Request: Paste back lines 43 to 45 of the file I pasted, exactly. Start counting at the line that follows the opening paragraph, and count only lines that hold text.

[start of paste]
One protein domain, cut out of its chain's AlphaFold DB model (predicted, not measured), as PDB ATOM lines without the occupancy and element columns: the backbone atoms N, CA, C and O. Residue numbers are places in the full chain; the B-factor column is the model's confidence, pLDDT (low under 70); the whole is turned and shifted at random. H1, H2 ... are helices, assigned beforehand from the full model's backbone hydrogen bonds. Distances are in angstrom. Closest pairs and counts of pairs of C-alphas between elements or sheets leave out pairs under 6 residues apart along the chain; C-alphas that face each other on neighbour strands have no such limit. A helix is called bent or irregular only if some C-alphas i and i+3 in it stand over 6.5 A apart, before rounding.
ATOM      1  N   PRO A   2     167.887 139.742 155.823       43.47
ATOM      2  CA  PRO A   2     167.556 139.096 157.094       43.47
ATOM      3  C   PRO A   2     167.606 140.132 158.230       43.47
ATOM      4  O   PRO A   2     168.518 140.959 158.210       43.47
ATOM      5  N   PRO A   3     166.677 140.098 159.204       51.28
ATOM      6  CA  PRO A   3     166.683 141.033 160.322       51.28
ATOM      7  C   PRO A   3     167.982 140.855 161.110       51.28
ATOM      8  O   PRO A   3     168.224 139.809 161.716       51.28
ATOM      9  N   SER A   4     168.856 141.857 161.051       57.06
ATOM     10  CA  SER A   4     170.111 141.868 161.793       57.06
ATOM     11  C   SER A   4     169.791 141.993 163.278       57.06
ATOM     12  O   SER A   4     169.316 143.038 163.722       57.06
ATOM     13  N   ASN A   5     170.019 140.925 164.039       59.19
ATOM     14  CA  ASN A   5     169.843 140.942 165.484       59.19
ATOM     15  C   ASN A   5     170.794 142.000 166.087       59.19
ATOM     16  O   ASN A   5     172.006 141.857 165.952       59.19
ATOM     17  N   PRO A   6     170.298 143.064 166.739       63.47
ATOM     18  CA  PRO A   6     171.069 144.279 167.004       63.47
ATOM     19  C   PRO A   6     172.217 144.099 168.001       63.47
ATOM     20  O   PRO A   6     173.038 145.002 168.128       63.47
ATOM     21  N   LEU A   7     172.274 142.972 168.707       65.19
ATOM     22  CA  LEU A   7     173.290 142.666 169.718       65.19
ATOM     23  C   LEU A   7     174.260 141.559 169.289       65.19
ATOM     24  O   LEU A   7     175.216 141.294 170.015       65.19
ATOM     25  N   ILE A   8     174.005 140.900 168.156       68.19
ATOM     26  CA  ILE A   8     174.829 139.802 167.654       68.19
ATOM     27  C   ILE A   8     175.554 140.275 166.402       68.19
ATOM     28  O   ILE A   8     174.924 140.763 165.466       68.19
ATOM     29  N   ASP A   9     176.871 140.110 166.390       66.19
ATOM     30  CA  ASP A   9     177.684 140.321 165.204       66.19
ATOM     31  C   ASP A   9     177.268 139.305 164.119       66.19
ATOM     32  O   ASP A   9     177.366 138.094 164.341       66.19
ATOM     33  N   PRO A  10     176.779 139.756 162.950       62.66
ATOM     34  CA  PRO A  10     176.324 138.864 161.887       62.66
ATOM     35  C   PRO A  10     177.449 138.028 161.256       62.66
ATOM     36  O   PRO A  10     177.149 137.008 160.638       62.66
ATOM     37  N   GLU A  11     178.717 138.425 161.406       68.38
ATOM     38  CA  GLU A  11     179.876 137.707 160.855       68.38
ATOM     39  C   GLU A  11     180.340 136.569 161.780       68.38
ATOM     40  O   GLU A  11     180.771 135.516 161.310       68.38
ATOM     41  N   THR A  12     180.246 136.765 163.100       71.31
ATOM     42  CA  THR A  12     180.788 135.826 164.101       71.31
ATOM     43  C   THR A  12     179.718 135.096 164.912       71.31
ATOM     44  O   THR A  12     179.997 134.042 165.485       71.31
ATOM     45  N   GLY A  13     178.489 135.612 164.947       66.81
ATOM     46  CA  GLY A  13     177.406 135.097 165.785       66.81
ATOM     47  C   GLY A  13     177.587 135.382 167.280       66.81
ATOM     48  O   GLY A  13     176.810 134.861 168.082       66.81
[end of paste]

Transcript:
ATOM     43  C   THR A  12     179.718 135.096 164.912       71.31
ATOM     44  O   THR A  12     179.997 134.042 165.485       71.31
ATOM     45  N   GLY A  13     178.489 135.612 164.947       66.81